Whereas in the past major cities were the optimal office location option, nowadays, it varies according to employee lifestyle and preferences.
And this is where you need to know your target market.
If you’re recruiting or retaining people that are in the life stage of having a family, the best job location for them is more likely to be a safe environment with less population density, good access to good education, and all sorts of infrastructures that support the growing family.
If you’re looking at attracting a younger crowd or a more social crowd, the demand here is more likely to be for good access to all sorts of amenities such as workout facilities, sports activities, eateries, nightlife, and adequate housing options.
If you’re trying to attract more impact-oriented people, it’s important to select a place with clean air and plenty of options to engage with nature and make a positive change in the community they are a part of.
Additionally, over the last years, people have been getting more and more used to working from home, and research indicates that 9 out of 10 employees want flexibility in where and when they work and that 54% of employees are likely to quit if they aren’t offered the flexibility they want. This means fully office-based work only gives you access to less than half of the talent pool. A larger number of organizations now offer hybrid work options to allow their employees to have some flexibility and, at the same time, have regular check-ins in the office and with their teams.
The Work From Anywhere (WFA) job policy is also on the rise. People in their early and mid-twenties, career changers, and independent workers are very open to traveling (digital nomadism) and even living in different countries. This means they are looking for flexible work models. The organizations that adopt such policies often organize company retreats and virtual events to create team bonding and collaboration, help build trust and improve communication.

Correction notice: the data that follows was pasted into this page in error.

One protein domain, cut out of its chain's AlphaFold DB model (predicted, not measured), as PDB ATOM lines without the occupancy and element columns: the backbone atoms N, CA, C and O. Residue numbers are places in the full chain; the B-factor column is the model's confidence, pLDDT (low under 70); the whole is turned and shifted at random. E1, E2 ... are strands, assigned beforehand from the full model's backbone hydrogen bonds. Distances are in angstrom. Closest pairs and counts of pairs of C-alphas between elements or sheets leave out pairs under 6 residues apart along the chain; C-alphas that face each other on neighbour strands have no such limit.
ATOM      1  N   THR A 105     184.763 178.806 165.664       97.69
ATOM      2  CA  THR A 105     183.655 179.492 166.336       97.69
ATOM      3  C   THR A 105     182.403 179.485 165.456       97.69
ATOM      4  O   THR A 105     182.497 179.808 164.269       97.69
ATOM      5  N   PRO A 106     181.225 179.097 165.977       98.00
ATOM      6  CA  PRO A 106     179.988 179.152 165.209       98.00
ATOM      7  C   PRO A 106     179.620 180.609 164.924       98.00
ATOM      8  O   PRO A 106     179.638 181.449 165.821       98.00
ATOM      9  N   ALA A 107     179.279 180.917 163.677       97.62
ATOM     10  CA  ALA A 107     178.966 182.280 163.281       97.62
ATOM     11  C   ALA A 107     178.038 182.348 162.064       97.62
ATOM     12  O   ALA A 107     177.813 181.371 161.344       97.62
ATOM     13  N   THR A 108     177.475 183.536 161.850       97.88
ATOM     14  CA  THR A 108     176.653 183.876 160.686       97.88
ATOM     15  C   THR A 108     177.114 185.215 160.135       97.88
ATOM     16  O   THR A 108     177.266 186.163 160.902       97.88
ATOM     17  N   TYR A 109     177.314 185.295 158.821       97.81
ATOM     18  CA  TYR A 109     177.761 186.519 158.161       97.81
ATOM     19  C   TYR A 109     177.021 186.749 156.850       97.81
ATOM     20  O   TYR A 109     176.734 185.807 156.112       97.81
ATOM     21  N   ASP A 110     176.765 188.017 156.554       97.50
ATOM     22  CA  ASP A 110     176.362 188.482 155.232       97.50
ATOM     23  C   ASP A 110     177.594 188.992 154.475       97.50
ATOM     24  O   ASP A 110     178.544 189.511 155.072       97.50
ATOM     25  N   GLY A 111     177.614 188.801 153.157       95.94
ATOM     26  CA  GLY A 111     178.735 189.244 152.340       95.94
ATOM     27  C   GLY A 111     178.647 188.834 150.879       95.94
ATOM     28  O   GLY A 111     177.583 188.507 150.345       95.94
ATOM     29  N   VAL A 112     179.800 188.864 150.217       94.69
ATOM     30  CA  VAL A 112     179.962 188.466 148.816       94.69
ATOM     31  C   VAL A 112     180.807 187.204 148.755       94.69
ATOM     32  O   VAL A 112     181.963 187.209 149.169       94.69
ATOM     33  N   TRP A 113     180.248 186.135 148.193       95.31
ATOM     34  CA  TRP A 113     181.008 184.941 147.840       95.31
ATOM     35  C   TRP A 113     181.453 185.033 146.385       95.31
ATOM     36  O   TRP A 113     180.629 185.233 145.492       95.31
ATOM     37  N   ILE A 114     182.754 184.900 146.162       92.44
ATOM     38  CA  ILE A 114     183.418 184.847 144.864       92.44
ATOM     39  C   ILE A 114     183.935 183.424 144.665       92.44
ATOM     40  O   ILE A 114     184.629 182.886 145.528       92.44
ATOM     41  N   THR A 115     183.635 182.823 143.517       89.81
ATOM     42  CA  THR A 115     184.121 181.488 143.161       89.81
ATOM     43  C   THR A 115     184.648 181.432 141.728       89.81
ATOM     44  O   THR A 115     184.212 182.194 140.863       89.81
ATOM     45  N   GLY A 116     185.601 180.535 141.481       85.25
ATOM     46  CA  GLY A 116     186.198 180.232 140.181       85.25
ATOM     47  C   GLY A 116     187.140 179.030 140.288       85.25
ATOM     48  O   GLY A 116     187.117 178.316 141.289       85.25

5. Working hours
Working hours equals more or less flexibility for employees: will they be able to work and structure their days or follow a strict schedule? Do they have to work on weekends and not do activities with their families? Do they have to work long days?
One big trend to be aware of here is that more and more companies are experimenting with shorter work hours: from 40h/week to 35-30/hours a week and even 4-day workweeks. And these are the ones that are still tracking hours. Some organizations are going completely away from the concept of hours overall. Instead, they focus on the output rather than on the number of hours working.
This aspect is particularly important when it comes to work-life integration. The more flexibility you give your people to set their own work schedules, the more attractive the organization becomes. And while this can’t usually be done in every industry and trade, there’s always room for innovation and improvement of your people’s work-life balance.